Well, hate to say I told you so, but – this was always going to happen.  It’s as if Click Frenzy didn’t happen in 2012 and the ABS just assumed they had it all under control.  Nope.  Tonight, millions of Australians were ready to follow instructions and complete the census online – but the website failed.

So here’s the thing.  A website is just a bunch of files sitting on a computer.  Any one computer can only really handle so many people accessing it at one time.

As the internet has grown, some great things have been put in place to account for this.  Tonight, we saw how even the best laid plans can come unstuck.

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The real issue for Australians, and the Australian Bureau of Statistics (ABS) is the $469,367.50 spent on “Load Testing” to ensure this very thing didn’t happen.

Through open tenders, the Australian Bureau of Statistics awarded the contract to “Design, development and implementation of eCensus Solution 2016” to IBM.  They built a pretty darn slick solution that created a platform by which all Australians could fill out the 2016 Census – at a cost of $9,606,725.00

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When someone raised the prospect of issues with people connecting, the ABS wisely undertook to tender for services to “Load Test” the site and system.

Load Testing is a process by which a system is tested to see how much traffic it can cope with.

The ABS paid an Aussie company “Revolution IT Pty Ltd” $469,367.50 across three tenders to undertake “Load Testing Services for Census 2016”.  $325,000 of that was for software licences to get the equipment required to do the testing, the rest we can assume was for the teams to actually undertake the testing.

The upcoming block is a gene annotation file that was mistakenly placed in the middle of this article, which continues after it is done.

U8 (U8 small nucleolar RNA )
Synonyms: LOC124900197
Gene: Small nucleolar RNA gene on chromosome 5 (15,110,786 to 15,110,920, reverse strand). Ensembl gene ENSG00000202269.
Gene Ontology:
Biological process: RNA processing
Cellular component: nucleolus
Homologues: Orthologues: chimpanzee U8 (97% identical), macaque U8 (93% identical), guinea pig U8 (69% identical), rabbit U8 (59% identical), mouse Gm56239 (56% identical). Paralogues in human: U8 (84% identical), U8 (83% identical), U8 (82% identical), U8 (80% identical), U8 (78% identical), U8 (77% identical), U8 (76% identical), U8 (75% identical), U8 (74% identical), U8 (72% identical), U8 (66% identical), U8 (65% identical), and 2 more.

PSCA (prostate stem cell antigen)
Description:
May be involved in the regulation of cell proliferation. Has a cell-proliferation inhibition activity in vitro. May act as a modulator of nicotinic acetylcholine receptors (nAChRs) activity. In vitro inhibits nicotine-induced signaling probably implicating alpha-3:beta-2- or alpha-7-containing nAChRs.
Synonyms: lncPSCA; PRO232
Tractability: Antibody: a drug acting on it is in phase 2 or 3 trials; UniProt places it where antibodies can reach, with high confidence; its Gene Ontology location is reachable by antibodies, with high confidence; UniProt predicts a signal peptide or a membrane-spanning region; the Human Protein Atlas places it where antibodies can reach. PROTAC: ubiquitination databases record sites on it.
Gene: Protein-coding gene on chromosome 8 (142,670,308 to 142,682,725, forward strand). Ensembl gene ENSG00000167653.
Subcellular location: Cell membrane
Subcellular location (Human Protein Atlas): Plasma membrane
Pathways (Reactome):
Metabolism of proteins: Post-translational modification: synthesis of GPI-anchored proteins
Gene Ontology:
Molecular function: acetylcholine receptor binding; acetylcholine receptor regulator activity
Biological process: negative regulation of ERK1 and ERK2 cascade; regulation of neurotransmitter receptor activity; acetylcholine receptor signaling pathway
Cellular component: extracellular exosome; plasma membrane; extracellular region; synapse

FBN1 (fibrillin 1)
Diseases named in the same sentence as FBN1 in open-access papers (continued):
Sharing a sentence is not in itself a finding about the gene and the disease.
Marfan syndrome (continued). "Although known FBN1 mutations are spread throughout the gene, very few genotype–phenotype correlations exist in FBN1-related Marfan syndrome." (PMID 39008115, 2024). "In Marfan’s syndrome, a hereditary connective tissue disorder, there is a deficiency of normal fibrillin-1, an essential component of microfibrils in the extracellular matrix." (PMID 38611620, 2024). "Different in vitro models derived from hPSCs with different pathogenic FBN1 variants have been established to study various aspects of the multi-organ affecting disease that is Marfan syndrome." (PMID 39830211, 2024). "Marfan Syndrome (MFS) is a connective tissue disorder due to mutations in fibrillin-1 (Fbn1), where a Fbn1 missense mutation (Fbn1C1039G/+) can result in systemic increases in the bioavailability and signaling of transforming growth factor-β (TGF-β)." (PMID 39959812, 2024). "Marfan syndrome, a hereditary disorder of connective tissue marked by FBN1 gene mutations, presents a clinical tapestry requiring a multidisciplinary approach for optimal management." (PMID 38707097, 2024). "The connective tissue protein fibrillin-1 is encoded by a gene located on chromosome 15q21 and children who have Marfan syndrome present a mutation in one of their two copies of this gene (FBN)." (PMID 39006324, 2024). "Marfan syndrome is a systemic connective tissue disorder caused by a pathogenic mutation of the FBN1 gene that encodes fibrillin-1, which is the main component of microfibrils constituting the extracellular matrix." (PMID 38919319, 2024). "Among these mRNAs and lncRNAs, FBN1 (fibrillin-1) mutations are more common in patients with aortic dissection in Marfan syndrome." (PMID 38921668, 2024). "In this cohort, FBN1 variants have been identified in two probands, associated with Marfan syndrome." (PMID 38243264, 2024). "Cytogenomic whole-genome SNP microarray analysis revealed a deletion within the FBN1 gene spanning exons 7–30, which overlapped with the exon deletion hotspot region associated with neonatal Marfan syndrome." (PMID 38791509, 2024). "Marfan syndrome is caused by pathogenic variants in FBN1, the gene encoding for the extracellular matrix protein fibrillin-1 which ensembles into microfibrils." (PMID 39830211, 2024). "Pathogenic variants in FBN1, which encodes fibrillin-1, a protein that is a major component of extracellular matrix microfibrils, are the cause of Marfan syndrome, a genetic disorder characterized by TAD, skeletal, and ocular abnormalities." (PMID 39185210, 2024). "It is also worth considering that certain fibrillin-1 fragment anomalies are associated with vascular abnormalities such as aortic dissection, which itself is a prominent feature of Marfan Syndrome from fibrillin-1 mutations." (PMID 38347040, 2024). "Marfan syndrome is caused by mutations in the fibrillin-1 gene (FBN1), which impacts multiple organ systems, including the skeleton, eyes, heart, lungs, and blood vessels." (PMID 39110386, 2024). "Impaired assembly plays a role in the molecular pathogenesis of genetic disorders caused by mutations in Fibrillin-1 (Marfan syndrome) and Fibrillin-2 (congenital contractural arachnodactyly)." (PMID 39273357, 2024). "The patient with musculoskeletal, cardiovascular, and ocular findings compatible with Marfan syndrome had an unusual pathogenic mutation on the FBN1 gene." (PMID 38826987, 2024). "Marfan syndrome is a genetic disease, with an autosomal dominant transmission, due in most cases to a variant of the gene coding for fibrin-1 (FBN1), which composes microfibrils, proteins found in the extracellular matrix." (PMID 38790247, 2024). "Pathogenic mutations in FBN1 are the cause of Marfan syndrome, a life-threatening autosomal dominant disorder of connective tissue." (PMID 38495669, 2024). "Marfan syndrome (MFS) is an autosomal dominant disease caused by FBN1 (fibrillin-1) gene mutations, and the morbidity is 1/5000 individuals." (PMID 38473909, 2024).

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Here’s the issue.  We can’t yet “blame” Revolution IT for tonight’s outage.  In fact, they may well have tested it exactly as requested.

The ABS themselves have been quick to respond to concerns of the website’s capacity in recent days:

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So, let’s assume for the moment that in fact, 1,000,000 form submissions per hour was exactly what the site was tested for.  The above message from the ABS assumes they expected 500,000 submissions per hour.

Aren’t there 10,000,000 homes in Australia, so probably many more than that when you consider other institutions like hospitals etc?

Yep, 1,000,000 or more completed the census before Tuesday August 9.  Yep, lets say another 2,000,000 completed it during the day on Tuesday.

Let’s also assume another 2,000,000 are doing paper forms.  Heck, lets put another 2,000,000 into the “in the days after Tuesday” category.

That leaves 3,000,000 to complete it on Census night.  Did the ABS really think that number of submissions would be evenly spread over 6 hours?

What a joke.  Of course 7-9pm was going to be peak time.  Of course they were going to get millions of people each hour.  They simply didn’t expect it as the rest of us did.

This is an utter failure of planning and process.

And it reflects poorly on anything being “online” in the future.  Australian’s will be scarred by this experience, forced to be sceptical of any such concept in the future.

What could they have done though?

Spread the load.  Sure there is probably a server based solution that would handle the millions in the short space of time.  God knows what that would have cost.

But if the ABS had actually encouraged people to complete the forms early, or late, then perhaps the load would have been more evenly spread with reasonable and manageable traffic spikes.

Not to be.

An investigation will be required, and likely an assessment of just how accurate and complete the data really is after it’s all said and done.

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